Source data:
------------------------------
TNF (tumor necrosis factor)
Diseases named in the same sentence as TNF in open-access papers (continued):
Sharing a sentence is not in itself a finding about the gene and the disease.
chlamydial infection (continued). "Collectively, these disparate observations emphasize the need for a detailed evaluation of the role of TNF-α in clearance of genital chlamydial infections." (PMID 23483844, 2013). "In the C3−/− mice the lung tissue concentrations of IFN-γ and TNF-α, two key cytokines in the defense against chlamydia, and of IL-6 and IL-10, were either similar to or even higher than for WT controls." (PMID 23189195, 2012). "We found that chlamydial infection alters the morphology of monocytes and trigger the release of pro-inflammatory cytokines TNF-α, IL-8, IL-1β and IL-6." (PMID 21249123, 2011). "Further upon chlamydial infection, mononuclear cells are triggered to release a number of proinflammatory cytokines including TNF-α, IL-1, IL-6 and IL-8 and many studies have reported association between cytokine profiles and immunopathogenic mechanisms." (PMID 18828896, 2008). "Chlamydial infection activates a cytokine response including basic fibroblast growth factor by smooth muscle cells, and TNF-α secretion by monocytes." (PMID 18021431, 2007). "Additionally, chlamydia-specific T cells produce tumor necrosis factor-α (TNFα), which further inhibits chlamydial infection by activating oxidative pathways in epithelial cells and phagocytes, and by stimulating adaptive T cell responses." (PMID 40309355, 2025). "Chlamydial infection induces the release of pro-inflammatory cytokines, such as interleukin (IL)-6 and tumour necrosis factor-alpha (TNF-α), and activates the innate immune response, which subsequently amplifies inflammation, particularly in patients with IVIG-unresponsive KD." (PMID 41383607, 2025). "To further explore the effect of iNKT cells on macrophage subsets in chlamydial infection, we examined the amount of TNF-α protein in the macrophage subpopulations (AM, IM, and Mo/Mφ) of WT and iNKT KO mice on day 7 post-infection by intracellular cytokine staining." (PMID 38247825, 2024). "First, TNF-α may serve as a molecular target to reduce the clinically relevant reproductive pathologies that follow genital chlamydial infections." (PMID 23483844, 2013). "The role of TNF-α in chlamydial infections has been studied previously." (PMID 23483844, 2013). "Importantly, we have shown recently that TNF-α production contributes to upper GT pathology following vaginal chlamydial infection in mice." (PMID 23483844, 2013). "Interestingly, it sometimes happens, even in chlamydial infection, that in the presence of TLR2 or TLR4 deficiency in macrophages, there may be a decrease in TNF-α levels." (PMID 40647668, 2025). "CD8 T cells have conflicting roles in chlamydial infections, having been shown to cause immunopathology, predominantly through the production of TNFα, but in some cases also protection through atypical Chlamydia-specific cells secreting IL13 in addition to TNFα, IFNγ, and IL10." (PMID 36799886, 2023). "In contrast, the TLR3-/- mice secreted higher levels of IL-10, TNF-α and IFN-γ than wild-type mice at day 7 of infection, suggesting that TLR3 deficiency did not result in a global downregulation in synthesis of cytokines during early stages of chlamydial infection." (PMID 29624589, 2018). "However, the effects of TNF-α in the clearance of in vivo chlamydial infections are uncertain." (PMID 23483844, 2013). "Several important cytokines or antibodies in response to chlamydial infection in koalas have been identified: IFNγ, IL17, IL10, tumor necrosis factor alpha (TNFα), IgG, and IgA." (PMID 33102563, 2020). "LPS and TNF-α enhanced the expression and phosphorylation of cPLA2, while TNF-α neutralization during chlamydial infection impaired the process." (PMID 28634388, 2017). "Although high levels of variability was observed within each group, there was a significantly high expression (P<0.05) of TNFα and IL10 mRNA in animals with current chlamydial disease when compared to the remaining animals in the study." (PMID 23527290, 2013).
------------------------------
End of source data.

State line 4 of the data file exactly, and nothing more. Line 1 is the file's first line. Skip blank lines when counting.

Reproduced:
chlamydial infection (continued). "Collectively, these disparate observations emphasize the need for a detailed evaluation of the role of TNF-α in clearance of genital chlamydial infections." (PMID 23483844, 2013). "In the C3−/− mice the lung tissue concentrations of IFN-γ and TNF-α, two key cytokines in the defense against chlamydia, and of IL-6 and IL-10, were either similar to or even higher than for WT controls." (PMID 23189195, 2012). "We found that chlamydial infection alters the morphology of monocytes and trigger the release of pro-inflammatory cytokines TNF-α, IL-8, IL-1β and IL-6." (PMID 21249123, 2011). "Further upon chlamydial infection, mononuclear cells are triggered to release a number of proinflammatory cytokines including TNF-α, IL-1, IL-6 and IL-8 and many studies have reported association between cytokine profiles and immunopathogenic mechanisms." (PMID 18828896, 2008). "Chlamydial infection activates a cytokine response including basic fibroblast growth factor by smooth muscle cells, and TNF-α secretion by monocytes." (PMID 18021431, 2007). "Additionally, chlamydia-specific T cells produce tumor necrosis factor-α (TNFα), which further inhibits chlamydial infection by activating oxidative pathways in epithelial cells and phagocytes, and by stimulating adaptive T cell responses." (PMID 40309355, 2025). "Chlamydial infection induces the release of pro-inflammatory cytokines, such as interleukin (IL)-6 and tumour necrosis factor-alpha (TNF-α), and activates the innate immune response, which subsequently amplifies inflammation, particularly in patients with IVIG-unresponsive KD." (PMID 41383607, 2025). "To further explore the effect of iNKT cells on macrophage subsets in chlamydial infection, we examined the amount of TNF-α protein in the macrophage subpopulations (AM, IM, and Mo/Mφ) of WT and iNKT KO mice on day 7 post-infection by intracellular cytokine staining." (PMID 38247825, 2024). "First, TNF-α may serve as a molecular target to reduce the clinically relevant reproductive pathologies that follow genital chlamydial infections." (PMID 23483844, 2013). "The role of TNF-α in chlamydial infections has been studied previously." (PMID 23483844, 2013). "Importantly, we have shown recently that TNF-α production contributes to upper GT pathology following vaginal chlamydial infection in mice." (PMID 23483844, 2013). "Interestingly, it sometimes happens, even in chlamydial infection, that in the presence of TLR2 or TLR4 deficiency in macrophages, there may be a decrease in TNF-α levels." (PMID 40647668, 2025). "CD8 T cells have conflicting roles in chlamydial infections, having been shown to cause immunopathology, predominantly through the production of TNFα, but in some cases also protection through atypical Chlamydia-specific cells secreting IL13 in addition to TNFα, IFNγ, and IL10." (PMID 36799886, 2023). "In contrast, the TLR3-/- mice secreted higher levels of IL-10, TNF-α and IFN-γ than wild-type mice at day 7 of infection, suggesting that TLR3 deficiency did not result in a global downregulation in synthesis of cytokines during early stages of chlamydial infection." (PMID 29624589, 2018). "However, the effects of TNF-α in the clearance of in vivo chlamydial infections are uncertain." (PMID 23483844, 2013). "Several important cytokines or antibodies in response to chlamydial infection in koalas have been identified: IFNγ, IL17, IL10, tumor necrosis factor alpha (TNFα), IgG, and IgA." (PMID 33102563, 2020). "LPS and TNF-α enhanced the expression and phosphorylation of cPLA2, while TNF-α neutralization during chlamydial infection impaired the process." (PMID 28634388, 2017). "Although high levels of variability was observed within each group, there was a significantly high expression (P<0.05) of TNFα and IL10 mRNA in animals with current chlamydial disease when compared to the remaining animals in the study." (PMID 23527290, 2013).